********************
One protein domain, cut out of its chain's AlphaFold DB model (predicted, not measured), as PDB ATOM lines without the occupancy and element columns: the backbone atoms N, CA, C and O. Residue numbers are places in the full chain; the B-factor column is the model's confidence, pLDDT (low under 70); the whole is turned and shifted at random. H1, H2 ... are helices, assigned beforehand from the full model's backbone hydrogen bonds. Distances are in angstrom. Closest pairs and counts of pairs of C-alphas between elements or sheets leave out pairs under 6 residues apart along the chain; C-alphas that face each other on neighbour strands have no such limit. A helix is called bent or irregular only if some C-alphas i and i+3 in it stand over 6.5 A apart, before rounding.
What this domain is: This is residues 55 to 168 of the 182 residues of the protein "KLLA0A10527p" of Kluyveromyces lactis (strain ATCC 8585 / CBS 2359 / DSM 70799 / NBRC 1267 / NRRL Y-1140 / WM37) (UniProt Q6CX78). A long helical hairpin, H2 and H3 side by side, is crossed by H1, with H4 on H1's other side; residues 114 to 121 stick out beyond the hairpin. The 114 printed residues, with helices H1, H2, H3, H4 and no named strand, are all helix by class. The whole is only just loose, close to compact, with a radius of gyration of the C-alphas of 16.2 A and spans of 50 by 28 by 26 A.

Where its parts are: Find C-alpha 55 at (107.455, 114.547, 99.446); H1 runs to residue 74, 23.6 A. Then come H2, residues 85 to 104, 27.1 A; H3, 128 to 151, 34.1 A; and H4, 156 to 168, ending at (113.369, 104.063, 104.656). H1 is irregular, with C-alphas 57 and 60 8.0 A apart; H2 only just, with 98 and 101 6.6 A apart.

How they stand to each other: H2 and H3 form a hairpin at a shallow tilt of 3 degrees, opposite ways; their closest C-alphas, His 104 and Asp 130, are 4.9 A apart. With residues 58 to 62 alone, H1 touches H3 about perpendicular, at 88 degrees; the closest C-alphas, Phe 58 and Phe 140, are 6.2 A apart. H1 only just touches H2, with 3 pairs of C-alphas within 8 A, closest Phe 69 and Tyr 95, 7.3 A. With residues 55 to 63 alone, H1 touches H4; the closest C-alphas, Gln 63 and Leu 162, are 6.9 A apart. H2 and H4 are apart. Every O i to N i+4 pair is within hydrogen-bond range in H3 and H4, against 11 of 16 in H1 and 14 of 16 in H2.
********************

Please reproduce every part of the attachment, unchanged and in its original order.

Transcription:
One protein domain, cut out of its chain's AlphaFold DB model (predicted, not measured), as PDB ATOM lines without the occupancy and element columns: the backbone atoms N, CA, C and O. Residue numbers are places in the full chain; the B-factor column is the model's confidence, pLDDT (low under 70); the whole is turned and shifted at random. H1, H2 ... are helices, assigned beforehand from the full model's backbone hydrogen bonds. Distances are in angstrom. Closest pairs and counts of pairs of C-alphas between elements or sheets leave out pairs under 6 residues apart along the chain; C-alphas that face each other on neighbour strands have no such limit. A helix is called bent or irregular only if some C-alphas i and i+3 in it stand over 6.5 A apart, before rounding.
What this domain is: This is residues 55 to 168 of the 182 residues of the protein "KLLA0A10527p" of Kluyveromyces lactis (strain ATCC 8585 / CBS 2359 / DSM 70799 / NBRC 1267 / NRRL Y-1140 / WM37) (UniProt Q6CX78). A long helical hairpin, H2 and H3 side by side, is crossed by H1, with H4 on H1's other side; residues 114 to 121 stick out beyond the hairpin. The 114 printed residues, with helices H1, H2, H3, H4 and no named strand, are all helix by class. The whole is only just loose, close to compact, with a radius of gyration of the C-alphas of 16.2 A and spans of 50 by 28 by 26 A.

Where its parts are: Find C-alpha 55 at (107.455, 114.547, 99.446); H1 runs to residue 74, 23.6 A. Then come H2, residues 85 to 104, 27.1 A; H3, 128 to 151, 34.1 A; and H4, 156 to 168, ending at (113.369, 104.063, 104.656). H1 is irregular, with C-alphas 57 and 60 8.0 A apart; H2 only just, with 98 and 101 6.6 A apart.

How they stand to each other: H2 and H3 form a hairpin at a shallow tilt of 3 degrees, opposite ways; their closest C-alphas, His 104 and Asp 130, are 4.9 A apart. With residues 58 to 62 alone, H1 touches H3 about perpendicular, at 88 degrees; the closest C-alphas, Phe 58 and Phe 140, are 6.2 A apart. H1 only just touches H2, with 3 pairs of C-alphas within 8 A, closest Phe 69 and Tyr 95, 7.3 A. With residues 55 to 63 alone, H1 touches H4; the closest C-alphas, Gln 63 and Leu 162, are 6.9 A apart. H2 and H4 are apart. Every O i to N i+4 pair is within hydrogen-bond range in H3 and H4, against 11 of 16 in H1 and 14 of 16 in H2.